Hospice derives its name from Hospice du Beaune, the famous wine festival and lavish benefit auction in Burgundy, and like its namesake, Hospice du Rhone has an auction, albeit tiny and possibly more manic. Like other festival events, it is held at Paso Robles' California Mid-State Fairgrounds, a locale that might as well be the anti-Meadowood (the manicured setting for the Napa wine auction). Hospice seminars are held in cavernous corrugated fairgrounds warehouses that serve as horse paddocks and roller rinks in other months. Meals are served family-style on picnic tables lined by a mock Western town square that carries endorsements from Food 4 Less and Budweiser.
But people don't spend a lot of time dwelling on their surroundings. At one of four morning seminars, you can sample verticals and vineyard designates from the finest, hottest, most cutting-edge producers of Rhone varieties in the world. Michel Chapoutier has made several visits here, as have Chateau de Beaucastel's Francois Perrin and Chateau la Nerthe's Alain Dugas, both from Chateauneuf-du-Pape, as well as emergent stars from the region such as Yves Cuilleron, Francois Villard, and Yves Gangloff.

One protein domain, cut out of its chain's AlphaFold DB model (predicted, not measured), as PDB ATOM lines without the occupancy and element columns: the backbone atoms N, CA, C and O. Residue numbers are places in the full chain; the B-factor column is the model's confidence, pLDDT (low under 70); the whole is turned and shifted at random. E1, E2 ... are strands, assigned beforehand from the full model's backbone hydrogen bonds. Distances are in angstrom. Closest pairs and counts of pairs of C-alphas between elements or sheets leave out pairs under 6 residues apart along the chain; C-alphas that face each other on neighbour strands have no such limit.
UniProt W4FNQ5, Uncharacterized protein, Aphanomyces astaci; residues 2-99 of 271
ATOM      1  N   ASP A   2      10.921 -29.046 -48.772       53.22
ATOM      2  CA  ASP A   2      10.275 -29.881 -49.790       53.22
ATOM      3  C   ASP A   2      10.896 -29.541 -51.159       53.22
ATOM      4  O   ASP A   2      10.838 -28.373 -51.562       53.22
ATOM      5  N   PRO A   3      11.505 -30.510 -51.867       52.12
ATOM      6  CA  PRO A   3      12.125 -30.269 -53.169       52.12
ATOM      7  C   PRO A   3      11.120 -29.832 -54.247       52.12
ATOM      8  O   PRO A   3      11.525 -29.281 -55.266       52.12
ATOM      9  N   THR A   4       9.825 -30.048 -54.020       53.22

From Australia, Dave Powell of Torbreck has led vertical tastings of old vine Grenaches and Shirazes. So has Chester Osborne of d'Arenberg, and Ron Laughton of Jasper Hill. And of course, many of the local winemakers who have spearheaded the Rhone movement in California are on hand, including Alban, Qupe's Bob Lindquist, Andrew Murray and Steve Edmunds of Edmunds St. John. Much attention is paid to the minutiae of growing and winemaking -- yields, clones, trellising, and so on -- so you can get your geek on if you want to. But it's really about what's in the glass. This year the great Spanish producer Alvaro Palacios was on hand to taste through nine of his old vine Priorat bottlings -- an unforgettable way to spend a Saturday morning.
Alban and Garretson are winemakers, not event coordinators, and Hospice du Rhone has seen years of epic disorganization. There were late lunches, lost wines, long lines, nonexistent service, ugly T-shirts, ice shortages, extremes of heat and cold and many other snafus. For years, it seemed that they'd have to commit every logistical mistake at least once in order for it not to be repeated.